In 2018, for example, the market fell 6.9 percent, though the forecasters said it would rise 7.5 percent, a spread of 14.4 percentage points. In 2002, the forecast called for an increase of 12.5 percent, but stocks fell 23.3 percent, a spread of almost 36 percentage points.
All told, when gaps like that are taken into account, the median Wall Street forecast from 2000 through 2020 missed its target by an average 12.9 percentage points — which was more than double the actual average annual performance of the stock market.
Year after year, these forecasts are about as accurate as those of a weatherman who always calls for balmy sunshine in a city where it rains or snows about 30 percent of the time. Some forecasts!
Mr. Hickey put it politely: “The fact that the average spread between analysts’ forecasts and the actual performance of the market in that year is over 12 percentage points, I think, is pretty damning, in and of itself.” When the strategists are so off target, he added, “What good is the target in the first place?”
I’d say these targets are worthless, and would avoid stock market bets based on “expert” appraisals of where the market is heading day-to-day or even year-to-year.
That may sound grim, yet I, too, remain essentially bullish about the stock market over the long run. Because the market has risen far more frequently than it has fallen, for many decades, I think it is reasonable, if risky, to make long-term bets that it will rise in the future. Underlying that assessment is the assumption that, despite the kinds of tragedies and setbacks we’ve seen this year, the world economy will keep growing and public companies will make profits that will flow into investors’ hands.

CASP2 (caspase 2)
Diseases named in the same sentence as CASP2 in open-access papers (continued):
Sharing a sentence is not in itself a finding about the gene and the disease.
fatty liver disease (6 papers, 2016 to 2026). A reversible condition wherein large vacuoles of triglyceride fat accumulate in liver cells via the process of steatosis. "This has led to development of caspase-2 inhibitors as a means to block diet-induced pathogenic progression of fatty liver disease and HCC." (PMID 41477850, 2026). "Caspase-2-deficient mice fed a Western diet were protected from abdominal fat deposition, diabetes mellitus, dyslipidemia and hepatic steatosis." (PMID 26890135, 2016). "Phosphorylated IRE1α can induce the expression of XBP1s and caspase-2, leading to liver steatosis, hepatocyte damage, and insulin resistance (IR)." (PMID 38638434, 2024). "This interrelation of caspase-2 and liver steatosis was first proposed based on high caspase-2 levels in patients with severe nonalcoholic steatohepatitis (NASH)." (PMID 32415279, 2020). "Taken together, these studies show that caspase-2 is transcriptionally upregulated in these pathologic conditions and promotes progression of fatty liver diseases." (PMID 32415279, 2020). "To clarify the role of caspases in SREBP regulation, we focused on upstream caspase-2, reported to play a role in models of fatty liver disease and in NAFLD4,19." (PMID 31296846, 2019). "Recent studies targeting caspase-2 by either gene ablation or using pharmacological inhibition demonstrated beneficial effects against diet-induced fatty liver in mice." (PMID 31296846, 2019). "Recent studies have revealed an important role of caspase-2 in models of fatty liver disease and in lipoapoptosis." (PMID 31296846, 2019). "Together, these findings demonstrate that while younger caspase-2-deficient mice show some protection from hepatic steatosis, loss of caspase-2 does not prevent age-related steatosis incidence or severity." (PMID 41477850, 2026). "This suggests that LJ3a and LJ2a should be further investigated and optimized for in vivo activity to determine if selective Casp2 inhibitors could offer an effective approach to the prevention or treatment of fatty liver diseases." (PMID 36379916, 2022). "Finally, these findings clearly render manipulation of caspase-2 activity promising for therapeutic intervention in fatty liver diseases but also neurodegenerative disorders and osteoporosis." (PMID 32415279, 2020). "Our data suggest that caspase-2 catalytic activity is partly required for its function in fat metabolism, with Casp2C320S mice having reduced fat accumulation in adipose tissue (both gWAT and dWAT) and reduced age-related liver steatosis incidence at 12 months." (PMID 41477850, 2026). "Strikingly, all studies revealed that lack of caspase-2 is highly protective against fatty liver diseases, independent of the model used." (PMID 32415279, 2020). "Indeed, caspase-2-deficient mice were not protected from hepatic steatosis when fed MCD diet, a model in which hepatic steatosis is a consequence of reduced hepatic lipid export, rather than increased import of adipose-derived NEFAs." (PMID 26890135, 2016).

That is why I have continued to put money into stocks — as well as bonds — during this time of pandemic, economic dislocation, and social and political struggle. I’m investing, as always, in a well-diversified, low-cost portfolio made up mainly of index funds that reflect the performance of the global financial marketplace.
Go to the news source: Clueless About 2020, Wall Street Forecasters Are at It Again for 2021